Public speaking can be like a thrilling roller coaster ride, often very overwhelming at first but once we get used to and overcome our fear it can have a profound impact on one’s persona. It holds the potential to radically transform and advance us from personal to professional and almost in every sphere of our life. Aiding in boosting self-confidence, developing critical thinking, and refining communication skills, it can be quite a daunting and frightening experience to step on the stage and speak to any number of audience. Speaking in front of a crowd is considered the number one fear of the average person, fear number two is death.
So here we put together some proven methods by which we can overcome the fear of public speaking and deliver a speech flawlessly with confidence.
Admitting that we are nervous and stressed makes us manage it more effectively. As when we realize that we are nervous we can now divert our focus from telling ourselves that, “I’m not nervous” to “I’m nervous” which will bring us back in the present moment. The next step is to recognize the fact it is natural to be a tad nervous before taking on stage. No matter how big or successful a speaker is, everyone feels this tickling before taking on stage.
This can be a powerful tool when it comes to public speaking. Being aware of one’s Breathing brings back us in the present moment giving control over our nerves, restoring confidence. Shapira, who has been a Harvard lecturer, opera singer, and TEDx speaker and also has her own communication consulting believes, Deep breathing also keeps your voice centered and prevents dangerous uptalk which undermines your credibility and confidence.”
Picture yourself as a winner:
Visualizing or creating the scene and audience contributes greatly to building confidence and overcoming stage fear. As we think that what our body is experiencing is almost areal. This exercise of picturing ourselves positively and delivering an award-winning speech can go long in making us feel more confident when we are delivering the speech. As we have already run that scenario in mind it becomes easy to bring it to life. Karen Mccleave GTA served the public as an Assistant Crown Attorney for more than three decades by handling a variety of caseloads from summary conviction offenses, domestic, sexual, and child abuse, complex frauds. Karen Mccleave Toronto based lawyer knows that life is not always planned; you will come across circumstances outside your control.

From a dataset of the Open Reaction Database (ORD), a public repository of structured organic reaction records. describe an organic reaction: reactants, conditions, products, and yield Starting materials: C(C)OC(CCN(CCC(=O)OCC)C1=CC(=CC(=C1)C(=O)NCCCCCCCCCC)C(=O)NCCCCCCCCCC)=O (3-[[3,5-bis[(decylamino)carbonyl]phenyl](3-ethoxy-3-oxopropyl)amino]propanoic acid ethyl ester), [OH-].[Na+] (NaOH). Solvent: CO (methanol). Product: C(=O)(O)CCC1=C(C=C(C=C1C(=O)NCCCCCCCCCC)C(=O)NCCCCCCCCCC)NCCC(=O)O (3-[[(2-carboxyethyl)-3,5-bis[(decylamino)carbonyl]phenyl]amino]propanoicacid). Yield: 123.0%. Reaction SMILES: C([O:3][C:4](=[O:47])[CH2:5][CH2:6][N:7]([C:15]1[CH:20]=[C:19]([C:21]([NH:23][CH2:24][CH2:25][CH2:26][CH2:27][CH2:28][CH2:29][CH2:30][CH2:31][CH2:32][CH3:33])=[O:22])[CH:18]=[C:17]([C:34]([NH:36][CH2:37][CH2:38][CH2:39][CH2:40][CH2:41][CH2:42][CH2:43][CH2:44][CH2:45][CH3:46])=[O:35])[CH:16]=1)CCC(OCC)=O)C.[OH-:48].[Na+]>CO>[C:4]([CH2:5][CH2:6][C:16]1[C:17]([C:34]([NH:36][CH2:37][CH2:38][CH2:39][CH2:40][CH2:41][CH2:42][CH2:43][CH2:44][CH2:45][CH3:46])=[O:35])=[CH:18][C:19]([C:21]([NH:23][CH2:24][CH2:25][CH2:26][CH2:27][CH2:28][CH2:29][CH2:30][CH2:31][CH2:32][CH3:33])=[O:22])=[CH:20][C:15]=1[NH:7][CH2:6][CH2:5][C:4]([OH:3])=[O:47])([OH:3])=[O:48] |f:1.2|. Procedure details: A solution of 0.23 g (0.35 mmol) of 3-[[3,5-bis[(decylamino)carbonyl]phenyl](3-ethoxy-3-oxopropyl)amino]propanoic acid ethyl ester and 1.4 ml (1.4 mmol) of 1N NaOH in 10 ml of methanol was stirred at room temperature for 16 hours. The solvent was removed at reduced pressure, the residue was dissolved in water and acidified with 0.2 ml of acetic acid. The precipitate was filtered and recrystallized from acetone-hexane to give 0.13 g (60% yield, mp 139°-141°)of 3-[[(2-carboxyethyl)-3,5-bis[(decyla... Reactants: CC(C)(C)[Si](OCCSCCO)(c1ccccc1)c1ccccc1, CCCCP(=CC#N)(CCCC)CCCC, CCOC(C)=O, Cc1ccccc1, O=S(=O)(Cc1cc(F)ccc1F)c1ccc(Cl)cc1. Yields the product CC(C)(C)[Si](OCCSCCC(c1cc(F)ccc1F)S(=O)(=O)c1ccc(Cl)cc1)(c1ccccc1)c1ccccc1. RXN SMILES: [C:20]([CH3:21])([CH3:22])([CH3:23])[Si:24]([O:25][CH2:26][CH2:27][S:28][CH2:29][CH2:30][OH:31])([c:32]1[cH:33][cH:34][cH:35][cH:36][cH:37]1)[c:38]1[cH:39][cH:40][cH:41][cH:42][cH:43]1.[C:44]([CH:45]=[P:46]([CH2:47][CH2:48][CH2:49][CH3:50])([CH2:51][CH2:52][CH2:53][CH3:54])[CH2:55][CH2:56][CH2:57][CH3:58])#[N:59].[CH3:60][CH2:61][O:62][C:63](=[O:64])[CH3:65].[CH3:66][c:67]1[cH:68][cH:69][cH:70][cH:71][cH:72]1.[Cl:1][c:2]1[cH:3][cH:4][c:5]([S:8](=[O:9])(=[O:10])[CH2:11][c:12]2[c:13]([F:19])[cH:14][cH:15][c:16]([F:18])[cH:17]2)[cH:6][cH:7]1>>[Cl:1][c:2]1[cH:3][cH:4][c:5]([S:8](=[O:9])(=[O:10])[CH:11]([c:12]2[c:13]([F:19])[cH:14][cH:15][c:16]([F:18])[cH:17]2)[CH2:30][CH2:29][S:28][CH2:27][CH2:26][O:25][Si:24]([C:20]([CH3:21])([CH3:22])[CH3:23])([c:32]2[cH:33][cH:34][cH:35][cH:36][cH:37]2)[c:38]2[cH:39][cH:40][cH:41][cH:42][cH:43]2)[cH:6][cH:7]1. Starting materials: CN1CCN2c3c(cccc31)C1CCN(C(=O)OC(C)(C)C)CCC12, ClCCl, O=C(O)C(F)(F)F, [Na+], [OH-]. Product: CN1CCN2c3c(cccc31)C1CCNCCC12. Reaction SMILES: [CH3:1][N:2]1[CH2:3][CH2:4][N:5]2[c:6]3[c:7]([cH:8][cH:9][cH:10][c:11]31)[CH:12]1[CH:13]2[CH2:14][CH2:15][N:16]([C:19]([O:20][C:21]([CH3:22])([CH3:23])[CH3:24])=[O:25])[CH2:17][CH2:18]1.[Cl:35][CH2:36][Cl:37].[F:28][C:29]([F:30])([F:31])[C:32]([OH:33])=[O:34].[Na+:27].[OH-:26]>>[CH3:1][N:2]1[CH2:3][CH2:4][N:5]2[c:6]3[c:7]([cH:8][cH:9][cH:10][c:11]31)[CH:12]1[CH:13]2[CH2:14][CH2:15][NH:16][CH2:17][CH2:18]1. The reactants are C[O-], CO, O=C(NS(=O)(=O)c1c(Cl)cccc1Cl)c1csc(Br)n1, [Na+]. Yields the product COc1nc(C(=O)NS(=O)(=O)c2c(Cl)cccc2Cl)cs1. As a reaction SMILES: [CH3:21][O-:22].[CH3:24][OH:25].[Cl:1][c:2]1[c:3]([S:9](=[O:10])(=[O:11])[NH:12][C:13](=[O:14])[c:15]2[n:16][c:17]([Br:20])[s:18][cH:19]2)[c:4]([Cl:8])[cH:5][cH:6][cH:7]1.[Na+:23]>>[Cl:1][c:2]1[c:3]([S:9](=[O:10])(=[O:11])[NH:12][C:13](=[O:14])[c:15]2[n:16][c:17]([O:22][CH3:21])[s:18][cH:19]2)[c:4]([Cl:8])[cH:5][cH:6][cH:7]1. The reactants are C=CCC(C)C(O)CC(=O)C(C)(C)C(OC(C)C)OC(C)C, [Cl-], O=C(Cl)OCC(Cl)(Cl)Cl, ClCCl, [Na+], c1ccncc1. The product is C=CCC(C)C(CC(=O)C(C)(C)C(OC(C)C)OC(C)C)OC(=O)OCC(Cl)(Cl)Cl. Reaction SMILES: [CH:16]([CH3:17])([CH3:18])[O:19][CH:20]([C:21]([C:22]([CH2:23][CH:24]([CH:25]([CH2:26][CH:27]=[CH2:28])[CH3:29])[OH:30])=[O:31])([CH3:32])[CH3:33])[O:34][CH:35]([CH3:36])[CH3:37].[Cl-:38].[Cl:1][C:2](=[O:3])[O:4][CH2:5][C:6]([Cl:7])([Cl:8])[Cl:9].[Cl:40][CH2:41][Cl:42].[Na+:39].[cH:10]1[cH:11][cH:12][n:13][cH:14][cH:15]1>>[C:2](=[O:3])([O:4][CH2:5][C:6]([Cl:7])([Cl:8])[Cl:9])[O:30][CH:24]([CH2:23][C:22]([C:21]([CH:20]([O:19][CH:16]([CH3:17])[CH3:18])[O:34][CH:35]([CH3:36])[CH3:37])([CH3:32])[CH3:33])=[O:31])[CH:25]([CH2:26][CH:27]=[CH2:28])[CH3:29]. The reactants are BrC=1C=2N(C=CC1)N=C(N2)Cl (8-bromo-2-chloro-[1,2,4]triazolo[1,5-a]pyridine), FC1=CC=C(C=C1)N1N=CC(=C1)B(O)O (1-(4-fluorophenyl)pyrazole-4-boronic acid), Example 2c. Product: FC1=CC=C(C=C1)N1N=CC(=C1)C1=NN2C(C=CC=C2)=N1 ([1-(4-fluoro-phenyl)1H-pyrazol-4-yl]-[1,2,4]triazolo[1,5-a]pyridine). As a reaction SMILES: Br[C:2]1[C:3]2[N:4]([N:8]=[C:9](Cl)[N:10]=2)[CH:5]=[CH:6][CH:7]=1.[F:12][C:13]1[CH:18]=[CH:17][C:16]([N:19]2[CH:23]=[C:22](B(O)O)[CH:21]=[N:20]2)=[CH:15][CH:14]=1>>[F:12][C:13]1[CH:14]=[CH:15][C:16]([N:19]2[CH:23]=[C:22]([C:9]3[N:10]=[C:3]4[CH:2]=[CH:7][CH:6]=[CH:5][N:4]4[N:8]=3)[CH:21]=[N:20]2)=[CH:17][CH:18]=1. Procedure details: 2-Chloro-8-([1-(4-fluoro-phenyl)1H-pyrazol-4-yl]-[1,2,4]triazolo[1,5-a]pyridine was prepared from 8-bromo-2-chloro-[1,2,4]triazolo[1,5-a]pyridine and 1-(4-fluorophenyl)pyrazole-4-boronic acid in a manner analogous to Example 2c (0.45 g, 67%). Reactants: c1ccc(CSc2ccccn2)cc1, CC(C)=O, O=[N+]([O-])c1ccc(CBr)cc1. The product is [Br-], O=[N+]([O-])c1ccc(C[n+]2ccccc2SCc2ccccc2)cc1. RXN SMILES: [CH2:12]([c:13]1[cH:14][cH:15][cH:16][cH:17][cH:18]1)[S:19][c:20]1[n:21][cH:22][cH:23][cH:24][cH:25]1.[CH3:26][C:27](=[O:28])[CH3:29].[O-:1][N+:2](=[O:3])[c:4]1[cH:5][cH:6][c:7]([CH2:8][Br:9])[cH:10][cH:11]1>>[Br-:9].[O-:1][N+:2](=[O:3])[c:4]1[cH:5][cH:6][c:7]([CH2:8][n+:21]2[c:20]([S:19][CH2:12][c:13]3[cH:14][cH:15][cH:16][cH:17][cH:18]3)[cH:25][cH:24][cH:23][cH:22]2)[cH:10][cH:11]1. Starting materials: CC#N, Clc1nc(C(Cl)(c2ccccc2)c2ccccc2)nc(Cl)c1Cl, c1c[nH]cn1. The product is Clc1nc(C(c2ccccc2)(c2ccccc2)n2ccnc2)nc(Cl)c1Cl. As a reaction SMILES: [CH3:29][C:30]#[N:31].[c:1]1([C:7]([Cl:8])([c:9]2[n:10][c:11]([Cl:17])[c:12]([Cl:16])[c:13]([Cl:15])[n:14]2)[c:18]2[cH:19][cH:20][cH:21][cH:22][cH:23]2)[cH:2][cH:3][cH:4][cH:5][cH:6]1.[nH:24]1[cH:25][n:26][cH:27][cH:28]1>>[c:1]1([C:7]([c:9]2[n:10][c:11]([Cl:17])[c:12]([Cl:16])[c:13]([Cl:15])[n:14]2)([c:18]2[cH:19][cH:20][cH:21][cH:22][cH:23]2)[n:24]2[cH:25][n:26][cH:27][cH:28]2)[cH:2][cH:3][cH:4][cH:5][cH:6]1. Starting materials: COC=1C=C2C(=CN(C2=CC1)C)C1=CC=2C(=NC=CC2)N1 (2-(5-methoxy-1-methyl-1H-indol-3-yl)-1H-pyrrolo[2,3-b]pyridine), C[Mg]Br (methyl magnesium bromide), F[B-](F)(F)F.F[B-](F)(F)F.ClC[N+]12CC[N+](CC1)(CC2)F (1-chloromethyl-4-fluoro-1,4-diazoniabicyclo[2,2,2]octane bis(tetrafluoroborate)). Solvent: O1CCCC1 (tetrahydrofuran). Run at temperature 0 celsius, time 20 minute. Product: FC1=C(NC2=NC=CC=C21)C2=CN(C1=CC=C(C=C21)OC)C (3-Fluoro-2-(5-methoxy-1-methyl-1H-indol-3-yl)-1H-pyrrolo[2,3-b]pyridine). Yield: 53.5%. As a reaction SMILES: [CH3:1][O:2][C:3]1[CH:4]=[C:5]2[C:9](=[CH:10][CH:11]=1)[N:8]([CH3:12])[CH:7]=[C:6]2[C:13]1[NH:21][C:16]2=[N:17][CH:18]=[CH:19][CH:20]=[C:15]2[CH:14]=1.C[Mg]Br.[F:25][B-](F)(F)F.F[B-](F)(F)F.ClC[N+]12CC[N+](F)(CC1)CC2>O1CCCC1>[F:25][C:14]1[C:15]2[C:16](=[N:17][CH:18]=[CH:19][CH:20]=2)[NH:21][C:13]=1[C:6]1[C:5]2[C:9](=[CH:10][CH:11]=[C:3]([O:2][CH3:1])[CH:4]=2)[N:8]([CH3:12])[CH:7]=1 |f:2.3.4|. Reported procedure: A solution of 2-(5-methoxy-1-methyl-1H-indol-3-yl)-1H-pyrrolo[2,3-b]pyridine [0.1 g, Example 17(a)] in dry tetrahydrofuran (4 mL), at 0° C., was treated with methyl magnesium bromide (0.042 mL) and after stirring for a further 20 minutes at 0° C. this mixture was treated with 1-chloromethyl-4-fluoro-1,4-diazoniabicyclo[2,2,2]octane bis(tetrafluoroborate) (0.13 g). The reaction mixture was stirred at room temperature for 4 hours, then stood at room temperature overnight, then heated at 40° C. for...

Practice, practice, practice:
The often over trite phrase that, “practice makes perfect” can go a long way in warding off the fear of public speaking. There are Some people who are naturally endowed with the ability to go on stage and deliver a flawless speech without any rehearsal or practice. But not everyone is born with it and even the best speakers make it a point to practice before taking on the stage.
The more you practice open talking, the more effective you will be. With training, you can likewise figure out how to control your nerves and become progressively certain. Start by talking at little occasions and afterward develop to greater gatherings. Acknowledge any open door conceivable to rehearse your open talking and have faith in what you are stating.
Rarely people are born with this great life skill. We must know that no one is a natural public speaker it’s a skill and can be developed and refined through practice. Practicing again and again in front of a mirror wearing the same attire in which the final speech would be delivered has proven to be psychologically quite reassuring when step up to deliver the final speech.
Stop and don’t overthink:
As recommended, to think and picture oneself delivering an excellent speech helps greatly. We also suggest stopping overthinking, as it can ruin any situation. As counter-intuitive it may appear but intense concentration and overthinking may trip us.
Lastly, it is easier to be fearless and fears less when we are together. Get along with people who help feel that way. Practicing together can help us to be prepared, original, vulnerable, and generous and help to polish our public speaking skills and build confidence. We all have something to offer and share, speaking is an opportunity to give it.